Sir Walter Raleigh

For day three of Elizabethan Intrigue week I have decided to focus on the figure of Sir Walter Raleigh.   If you are a fan of the All Souls trilogy of books, and the A Discovery of Witches television series (which is based on it) then you may remember Walter Raleigh as a character during the Elizabethan time travel portion.

Walter Raleigh was one of the most powerful men in the court of Elizabeth I, and he acted as both her spy and a privateer (or pirate).    He led expeditions to the New World, even leading up the ill-fated Roanoke colony.  

Raleigh was truly a Renaissance man in that he worked as an adventurer (both a privateer and even some spy work) and writer.   It was Raleigh who named Virginia (after the Virgin Queen).   He also took part in the victory over the Spanish Armada!

He is famous for being a figure who rose to amazing power at the court, only to have a swift downfall.   During the Tudor age courtiers were not allowed to marry without the permission of the crown.    The one notable time that this was forgiven was when Henry VIII eventually allowed his favorite sister Mary and best friend Charles Brandon back to court after they had married without his permission (this being an obvious exception given both of their favored statuses).    Walter Raleigh married Bess Throckmorton, a maid of honor to Elizabeth I.   As this marriage was not given permission to take place by the queen, Raleigh fell from favor.   This even led to him being imprisoned by her in the Tower of London in 1592.    After Elizabeth I’s death in 1603 he was sentenced to death, after being implicated as an enemy of James I.    Although his sentence was commuted temporarily to allow him to lead another expedition (which failed), he ended up being beheaded on October 29, 1618.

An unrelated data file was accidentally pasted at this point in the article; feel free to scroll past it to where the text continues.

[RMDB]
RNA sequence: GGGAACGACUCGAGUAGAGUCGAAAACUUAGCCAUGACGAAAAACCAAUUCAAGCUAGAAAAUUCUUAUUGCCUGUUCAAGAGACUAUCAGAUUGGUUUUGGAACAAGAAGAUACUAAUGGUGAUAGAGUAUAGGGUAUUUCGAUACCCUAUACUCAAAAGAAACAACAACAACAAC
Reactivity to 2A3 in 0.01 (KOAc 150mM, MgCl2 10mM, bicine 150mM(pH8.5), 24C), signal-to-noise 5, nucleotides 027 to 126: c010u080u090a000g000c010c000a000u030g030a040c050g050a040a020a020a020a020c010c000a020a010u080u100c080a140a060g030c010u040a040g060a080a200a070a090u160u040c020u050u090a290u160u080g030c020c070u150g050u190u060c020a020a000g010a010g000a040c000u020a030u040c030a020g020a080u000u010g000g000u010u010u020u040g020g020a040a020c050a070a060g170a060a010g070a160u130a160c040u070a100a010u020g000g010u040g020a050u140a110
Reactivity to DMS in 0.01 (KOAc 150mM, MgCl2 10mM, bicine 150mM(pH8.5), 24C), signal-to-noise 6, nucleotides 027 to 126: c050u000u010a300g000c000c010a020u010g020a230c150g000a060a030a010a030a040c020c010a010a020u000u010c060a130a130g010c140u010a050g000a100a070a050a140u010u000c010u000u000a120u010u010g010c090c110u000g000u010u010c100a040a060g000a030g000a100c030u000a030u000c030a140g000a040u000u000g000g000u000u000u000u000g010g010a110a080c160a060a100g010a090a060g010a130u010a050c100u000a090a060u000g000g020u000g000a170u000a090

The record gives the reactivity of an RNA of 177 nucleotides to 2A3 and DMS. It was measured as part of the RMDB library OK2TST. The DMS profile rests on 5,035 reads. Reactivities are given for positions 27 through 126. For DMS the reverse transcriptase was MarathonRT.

Adventure to new worlds, writing beautiful poetry, acting as a patron to the arts (including Edmund Spenser, while he wrote The Faerie Queene), and having a secret marriage are all reasons why Walter Raleigh was a perfect subject for a week of Elizabethan intrigue! Unfortunately for Raleigh, he led an amazing life, full of intrigue, and ended up dying like many other figures who have gone against the authority of their times. It truly is dangerous to live life by your own rules, yet a part of me feels that Raleigh would likely have not changed his actions to save himself from a beheading (at least if what we know of him is to be believed)!

I hope you have enjoyed this overview of the life of Walter Raleigh.    Let me know your thoughts in the comments below!

Note on Image: The image at the top of the post is a painting of Walter Raleigh.   I found the image on

Further Reading

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